China does not have a floating exchange rate for its currency. Is this an isolated case? No, the majority of countries in the world have not adopted this system.
How is the rate of the yuan fixed?
The central bank determines it every morning at 9:15 am based mainly on two factors, the previous day’s closing rate and the fluctuations of a basket of currencies, including the dollar, which weighs 21.59%, the euro 17.40%, and the yen 11.16%. All currencies in the basket :
At 9:00 am, thirteen financial institutions quote prices, and the average rate is the rate set at 9:15 am. Transactions can start at 9:30 am with a maximum fluctuation of 2% up or down around this central rate. In August 2015, the authorities allowed the yuan to fluctuate, a fall of the currency, and a 15% drop of the Shanghai stock exchange in two days followed. Faced with the massive outflow of capital in 2016, the central bank in 2017 put in place mechanisms to avoid too strong movements, called “counter-cyclical regulatory factors 逆周期调节因子.”
Part of the Chinese financial world wants more elasticity in the Chinese currency. For Sheng Songcheng, former director of the People’s Bank Statistics Bureau, it is not a good idea to move from a fluctuation margin of 2% to 3% or even 4%. 2% is already a significant movement. The economy and businesses need hope and stability. Such magnitudes are not going in the right direction.
China, an isolated case?
He reminds us that currency controls have always existed in various ways. The Japanese government intervenes when conditions require it. In 2003, to avoid the yen’s rise, the Bank of Japan bought $150 billion on the markets. During the European debt crisis, the Swiss currency soared. The Swiss National Bank acquired massive amounts of euros to curb the rise of its money. In September 2011, it even set a floor rate: “The current overvaluation of the Swiss franc is extreme. It poses a serious threat to the Swiss economy and carries the risk of deflationary developments. The Swiss National Bank (SNB) is therefore aiming for a substantial and lasting weakening of the franc. Today, it will no longer tolerate exchange rates below 1.20 francs to the euro on the foreign exchange market. »
Exchange controls similar to the Chinese system are exercised in many countries, and according to IMF data, 46.4% of countries in the world practice it, compared to 34.6% in 2009. Moreover, the National Bureau of Economic Research in Cambridge in the United States goes even further. Out of a sample of 196 countries, it estimates that 80 percent have a limited flexibility regime with inflexible exchange rates despite the excellent policy rhetoric.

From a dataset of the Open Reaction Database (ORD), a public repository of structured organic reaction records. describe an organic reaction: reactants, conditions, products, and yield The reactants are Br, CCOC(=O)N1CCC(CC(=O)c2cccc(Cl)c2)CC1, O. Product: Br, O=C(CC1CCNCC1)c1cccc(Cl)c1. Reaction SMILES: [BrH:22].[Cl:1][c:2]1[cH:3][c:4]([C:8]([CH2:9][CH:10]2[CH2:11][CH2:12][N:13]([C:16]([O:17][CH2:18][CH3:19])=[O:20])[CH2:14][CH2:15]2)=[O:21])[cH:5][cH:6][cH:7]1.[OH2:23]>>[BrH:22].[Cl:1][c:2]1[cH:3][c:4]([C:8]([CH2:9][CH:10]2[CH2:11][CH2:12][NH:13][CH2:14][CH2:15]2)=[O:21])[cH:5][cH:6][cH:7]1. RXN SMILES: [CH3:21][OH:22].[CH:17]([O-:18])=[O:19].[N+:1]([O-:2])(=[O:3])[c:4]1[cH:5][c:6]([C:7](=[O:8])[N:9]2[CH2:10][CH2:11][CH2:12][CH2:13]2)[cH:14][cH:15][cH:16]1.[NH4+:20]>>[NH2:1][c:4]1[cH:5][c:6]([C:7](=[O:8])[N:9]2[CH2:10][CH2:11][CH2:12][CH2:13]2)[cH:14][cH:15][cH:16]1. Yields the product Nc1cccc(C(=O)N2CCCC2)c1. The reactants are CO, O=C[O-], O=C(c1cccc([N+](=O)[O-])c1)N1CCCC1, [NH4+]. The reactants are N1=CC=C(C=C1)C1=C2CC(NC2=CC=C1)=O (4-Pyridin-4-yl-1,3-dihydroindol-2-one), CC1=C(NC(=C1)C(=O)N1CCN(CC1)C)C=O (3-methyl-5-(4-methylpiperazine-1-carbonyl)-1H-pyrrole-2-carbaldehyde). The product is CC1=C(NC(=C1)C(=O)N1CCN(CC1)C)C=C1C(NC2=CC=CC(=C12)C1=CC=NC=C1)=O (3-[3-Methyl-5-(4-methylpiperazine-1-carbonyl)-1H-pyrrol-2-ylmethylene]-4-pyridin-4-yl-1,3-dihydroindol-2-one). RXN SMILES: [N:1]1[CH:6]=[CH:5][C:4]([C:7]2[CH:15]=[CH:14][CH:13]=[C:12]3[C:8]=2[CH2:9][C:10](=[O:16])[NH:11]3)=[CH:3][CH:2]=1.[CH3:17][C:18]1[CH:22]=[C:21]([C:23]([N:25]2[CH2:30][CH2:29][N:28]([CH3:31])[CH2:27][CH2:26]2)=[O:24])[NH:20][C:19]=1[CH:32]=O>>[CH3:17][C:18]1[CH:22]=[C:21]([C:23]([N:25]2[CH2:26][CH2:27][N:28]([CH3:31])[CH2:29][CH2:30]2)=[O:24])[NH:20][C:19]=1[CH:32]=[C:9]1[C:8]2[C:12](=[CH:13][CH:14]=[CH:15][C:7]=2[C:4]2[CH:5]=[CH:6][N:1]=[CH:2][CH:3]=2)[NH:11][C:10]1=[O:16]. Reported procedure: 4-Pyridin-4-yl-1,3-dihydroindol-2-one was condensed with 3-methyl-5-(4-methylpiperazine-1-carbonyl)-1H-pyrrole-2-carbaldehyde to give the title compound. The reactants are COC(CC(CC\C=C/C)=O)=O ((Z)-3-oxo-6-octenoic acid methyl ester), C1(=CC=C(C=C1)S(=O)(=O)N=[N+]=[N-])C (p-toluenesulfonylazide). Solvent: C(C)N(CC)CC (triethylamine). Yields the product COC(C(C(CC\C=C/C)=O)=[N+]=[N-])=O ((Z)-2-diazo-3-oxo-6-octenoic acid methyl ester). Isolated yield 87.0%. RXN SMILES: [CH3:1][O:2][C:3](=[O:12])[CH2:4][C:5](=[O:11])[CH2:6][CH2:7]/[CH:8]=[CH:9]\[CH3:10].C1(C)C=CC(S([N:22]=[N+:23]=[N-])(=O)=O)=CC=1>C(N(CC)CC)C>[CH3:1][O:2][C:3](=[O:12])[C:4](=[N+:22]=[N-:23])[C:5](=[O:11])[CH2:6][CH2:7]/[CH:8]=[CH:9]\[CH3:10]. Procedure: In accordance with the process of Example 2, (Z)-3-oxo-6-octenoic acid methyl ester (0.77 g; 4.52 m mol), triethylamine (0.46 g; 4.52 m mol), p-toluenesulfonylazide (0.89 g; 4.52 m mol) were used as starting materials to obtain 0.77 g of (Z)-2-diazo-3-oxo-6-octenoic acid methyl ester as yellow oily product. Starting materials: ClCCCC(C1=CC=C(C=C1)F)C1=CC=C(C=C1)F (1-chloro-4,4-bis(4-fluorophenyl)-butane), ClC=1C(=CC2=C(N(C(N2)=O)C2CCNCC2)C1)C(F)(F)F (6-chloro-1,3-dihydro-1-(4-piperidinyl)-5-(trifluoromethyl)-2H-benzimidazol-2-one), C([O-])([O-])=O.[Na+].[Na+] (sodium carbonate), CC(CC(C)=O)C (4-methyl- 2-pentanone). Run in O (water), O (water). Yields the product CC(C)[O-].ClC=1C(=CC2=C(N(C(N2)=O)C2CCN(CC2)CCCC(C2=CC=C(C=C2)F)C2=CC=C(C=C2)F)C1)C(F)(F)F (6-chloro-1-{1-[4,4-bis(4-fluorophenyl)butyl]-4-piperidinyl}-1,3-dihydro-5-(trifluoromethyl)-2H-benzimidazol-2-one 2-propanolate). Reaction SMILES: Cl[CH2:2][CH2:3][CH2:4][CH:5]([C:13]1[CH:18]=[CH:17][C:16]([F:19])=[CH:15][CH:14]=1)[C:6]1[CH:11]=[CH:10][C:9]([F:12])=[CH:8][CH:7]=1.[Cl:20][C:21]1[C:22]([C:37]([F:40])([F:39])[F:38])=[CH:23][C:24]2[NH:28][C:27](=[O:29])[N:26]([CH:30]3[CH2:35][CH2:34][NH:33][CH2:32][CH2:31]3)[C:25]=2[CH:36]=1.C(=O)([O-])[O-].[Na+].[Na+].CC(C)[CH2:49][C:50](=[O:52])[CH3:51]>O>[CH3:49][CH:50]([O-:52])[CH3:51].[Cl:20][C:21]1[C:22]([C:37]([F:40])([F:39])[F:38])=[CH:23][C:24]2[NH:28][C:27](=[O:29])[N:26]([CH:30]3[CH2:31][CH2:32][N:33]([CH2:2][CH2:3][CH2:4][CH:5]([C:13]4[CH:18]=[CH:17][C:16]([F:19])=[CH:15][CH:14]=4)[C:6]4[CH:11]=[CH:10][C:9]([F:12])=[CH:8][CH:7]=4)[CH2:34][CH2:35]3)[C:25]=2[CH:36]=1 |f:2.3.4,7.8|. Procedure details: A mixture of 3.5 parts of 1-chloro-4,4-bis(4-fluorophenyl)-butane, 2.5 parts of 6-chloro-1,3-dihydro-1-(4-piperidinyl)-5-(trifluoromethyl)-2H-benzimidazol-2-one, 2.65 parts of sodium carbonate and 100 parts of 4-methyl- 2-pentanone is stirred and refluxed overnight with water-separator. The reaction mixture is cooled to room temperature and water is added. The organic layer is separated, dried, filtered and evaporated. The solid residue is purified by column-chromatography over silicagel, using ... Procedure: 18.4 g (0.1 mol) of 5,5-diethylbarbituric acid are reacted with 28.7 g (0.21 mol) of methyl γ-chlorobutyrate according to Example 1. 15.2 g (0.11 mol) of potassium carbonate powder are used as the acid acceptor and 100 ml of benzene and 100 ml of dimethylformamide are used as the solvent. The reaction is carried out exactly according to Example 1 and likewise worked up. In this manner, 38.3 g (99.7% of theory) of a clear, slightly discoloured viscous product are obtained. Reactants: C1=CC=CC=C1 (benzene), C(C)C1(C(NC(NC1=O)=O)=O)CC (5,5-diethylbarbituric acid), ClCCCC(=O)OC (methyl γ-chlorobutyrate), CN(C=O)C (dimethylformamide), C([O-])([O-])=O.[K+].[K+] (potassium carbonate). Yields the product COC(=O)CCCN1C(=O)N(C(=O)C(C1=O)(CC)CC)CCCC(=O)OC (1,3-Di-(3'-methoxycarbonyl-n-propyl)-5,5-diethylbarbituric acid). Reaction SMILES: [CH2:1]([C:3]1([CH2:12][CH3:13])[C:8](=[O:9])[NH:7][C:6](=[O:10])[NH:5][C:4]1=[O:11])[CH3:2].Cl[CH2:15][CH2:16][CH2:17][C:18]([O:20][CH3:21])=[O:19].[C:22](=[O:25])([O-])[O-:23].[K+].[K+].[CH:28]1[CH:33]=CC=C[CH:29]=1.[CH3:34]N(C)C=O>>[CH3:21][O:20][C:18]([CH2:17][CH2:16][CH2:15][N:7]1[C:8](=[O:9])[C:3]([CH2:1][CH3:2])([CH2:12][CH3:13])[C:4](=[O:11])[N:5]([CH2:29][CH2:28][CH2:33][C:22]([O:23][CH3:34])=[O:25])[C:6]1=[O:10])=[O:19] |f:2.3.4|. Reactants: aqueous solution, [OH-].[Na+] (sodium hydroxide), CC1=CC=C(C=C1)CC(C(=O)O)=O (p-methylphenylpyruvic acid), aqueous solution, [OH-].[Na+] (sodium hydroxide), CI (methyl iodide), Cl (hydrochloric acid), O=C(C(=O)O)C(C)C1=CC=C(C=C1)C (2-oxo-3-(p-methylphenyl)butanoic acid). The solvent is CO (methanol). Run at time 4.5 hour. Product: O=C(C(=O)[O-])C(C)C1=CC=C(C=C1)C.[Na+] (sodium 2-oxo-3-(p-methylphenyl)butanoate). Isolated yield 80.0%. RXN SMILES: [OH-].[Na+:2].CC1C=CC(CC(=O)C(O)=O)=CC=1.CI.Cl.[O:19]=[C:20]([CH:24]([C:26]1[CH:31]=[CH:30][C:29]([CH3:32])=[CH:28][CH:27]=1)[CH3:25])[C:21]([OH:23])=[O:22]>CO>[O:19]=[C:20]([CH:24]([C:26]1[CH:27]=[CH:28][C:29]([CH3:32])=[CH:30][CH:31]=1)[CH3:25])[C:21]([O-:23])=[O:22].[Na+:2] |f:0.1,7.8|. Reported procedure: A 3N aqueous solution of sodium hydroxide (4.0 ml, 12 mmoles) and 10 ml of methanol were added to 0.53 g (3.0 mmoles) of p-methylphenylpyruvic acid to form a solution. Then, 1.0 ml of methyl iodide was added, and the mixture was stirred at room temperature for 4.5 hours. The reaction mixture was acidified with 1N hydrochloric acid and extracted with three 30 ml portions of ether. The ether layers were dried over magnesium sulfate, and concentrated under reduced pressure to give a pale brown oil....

Floating exchange rates, luxury
Of course, I’m not deaf. The Fox channel has been saying for at least 15 years that China is manipulating its currency, which many people repeat without really knowing the situation. A floating exchange rate and convertibility of its currency are considered a luxury in emerging countries. Indeed, China has moved beyond this stage, but it cannot yet afford such freedom. It may be the world’s second-largest economy, but 70% of its population has an income of less than 2,000 yuan per month, and structural problems are legion.
The few openings have shown capital outflows and fluctuations that disrupt the economy. The government’s objective is not to meet Washington’s requirements, but it must first protect the country from risks. Permitted fluctuations, indexed on a basket of currencies, with a central rate and a 2% fluctuation margin, is for the moment the only luxury Beijing can afford. However, the future is being prepared for with the progressive internationalization of the yuan and digital currency introduction. Convertibility and the floating rate are not yet on the list, even if they are debated. In five years, ten years? Greek Calends?
17 november 2020